To read more about Elizabeth Evans, please visit the ENGLISH HISTORICAL FICTION AUTHORS blog.
In the course of doing research for a non-fiction book due next year with Pen and Sword Publishing, I ran across an interesting character: Louis Eustache Ude, French chef.
Louis Eustache Ude was born around 1769, the son of a chef who cooked at the court of Louis XVI in France. Louis was briefly apprenticed there as as well, left to try other occupations, and then returned to cooking. He cooked for Napoleon’s mother, Maria Letizia Buonaparte for 2 years. Moving on to England (probably late 18th-early 19th century), he went to work for William and Maria Molyneux, 2nd Earl and Countess of Sefton, with whom he stayed for almost 20 years. The Earl and his countess were known for lavish dinners and select parties. His cuisine must have been greatly appreciated, as the Earl paid Ude 300 guineas per year, and left Ude 100 guineas in his will. While in the earl’s employ, Ude published his first cookbook, THE FRENCH COOK, in 1813. It is said that Ude left the earl’s service when the earl’s eldest son put salt in a soup Ude had prepared. The exact dates of service for the earl are not known.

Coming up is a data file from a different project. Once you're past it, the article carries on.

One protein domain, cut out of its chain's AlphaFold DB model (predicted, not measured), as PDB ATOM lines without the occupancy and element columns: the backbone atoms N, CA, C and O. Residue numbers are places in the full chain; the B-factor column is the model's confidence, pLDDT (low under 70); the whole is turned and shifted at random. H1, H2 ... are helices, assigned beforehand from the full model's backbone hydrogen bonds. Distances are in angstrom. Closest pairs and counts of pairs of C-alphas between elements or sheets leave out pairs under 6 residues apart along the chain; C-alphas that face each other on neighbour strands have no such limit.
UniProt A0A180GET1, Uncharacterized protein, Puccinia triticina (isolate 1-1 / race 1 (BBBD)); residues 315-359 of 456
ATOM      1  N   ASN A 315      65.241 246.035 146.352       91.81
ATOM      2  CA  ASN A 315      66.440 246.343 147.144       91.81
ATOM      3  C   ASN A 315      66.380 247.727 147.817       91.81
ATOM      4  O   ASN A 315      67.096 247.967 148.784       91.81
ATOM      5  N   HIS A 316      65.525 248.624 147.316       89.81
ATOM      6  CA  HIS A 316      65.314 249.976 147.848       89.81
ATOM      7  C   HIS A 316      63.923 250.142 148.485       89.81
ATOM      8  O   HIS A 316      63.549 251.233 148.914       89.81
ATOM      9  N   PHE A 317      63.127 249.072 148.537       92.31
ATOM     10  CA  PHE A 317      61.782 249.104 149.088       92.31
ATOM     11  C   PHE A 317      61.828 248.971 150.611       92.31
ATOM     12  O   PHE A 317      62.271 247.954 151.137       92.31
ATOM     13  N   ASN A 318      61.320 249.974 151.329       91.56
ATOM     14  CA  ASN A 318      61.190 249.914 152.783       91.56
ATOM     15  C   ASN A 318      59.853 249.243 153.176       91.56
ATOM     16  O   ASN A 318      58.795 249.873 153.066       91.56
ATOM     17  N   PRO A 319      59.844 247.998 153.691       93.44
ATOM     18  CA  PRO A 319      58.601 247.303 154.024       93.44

After leaving the Earl’s service, Ude went to work for the Duke of York. After the duke’s death in 1827, he went to work for Crockford’s, a gaming club in St. James’s Street, where he was paid 1200 pounds per year to start. He was there until late 1838 or early 1839, when he left over a salary dispute. He was replaced at Crockford’s by Charles Elme’ Francatelli (about whom more here ), while he moved on to work at other clubs. His cookbook, which he re-titled THE FRENCH COOK: A System of Fashionable, Practical, and Economical Cookery, Adapted to the Use of English Families, went into numerous editions. (It is interesting to note that Mrs. Beeton is rumored to have included Ude’s recipe for turtle soup in her own cookbook.) Ude was living in London when he died April 10, 1846.
Cooksinfo.com “Louis Eustache Ude” by Randall Oulton, published December 31, 2005 and updated May 10, 2018. (c) 2010. HERE
GoogleBooks.com THE NATIONAL REVIEW Vol 25, March-August, 1895. pp. 784-785. London: Edward Arnold. “The Literature of Cookery (18th and 19th Centuries)” by A. Kenney Herbert. HERE
Morningmail.org “Indigestion: Dinner with high drama” (no author or post date shown). HERE
Oldcookbooks.com “Ude, Louis Eustache. The French Cook” (no author or post date shown). HERE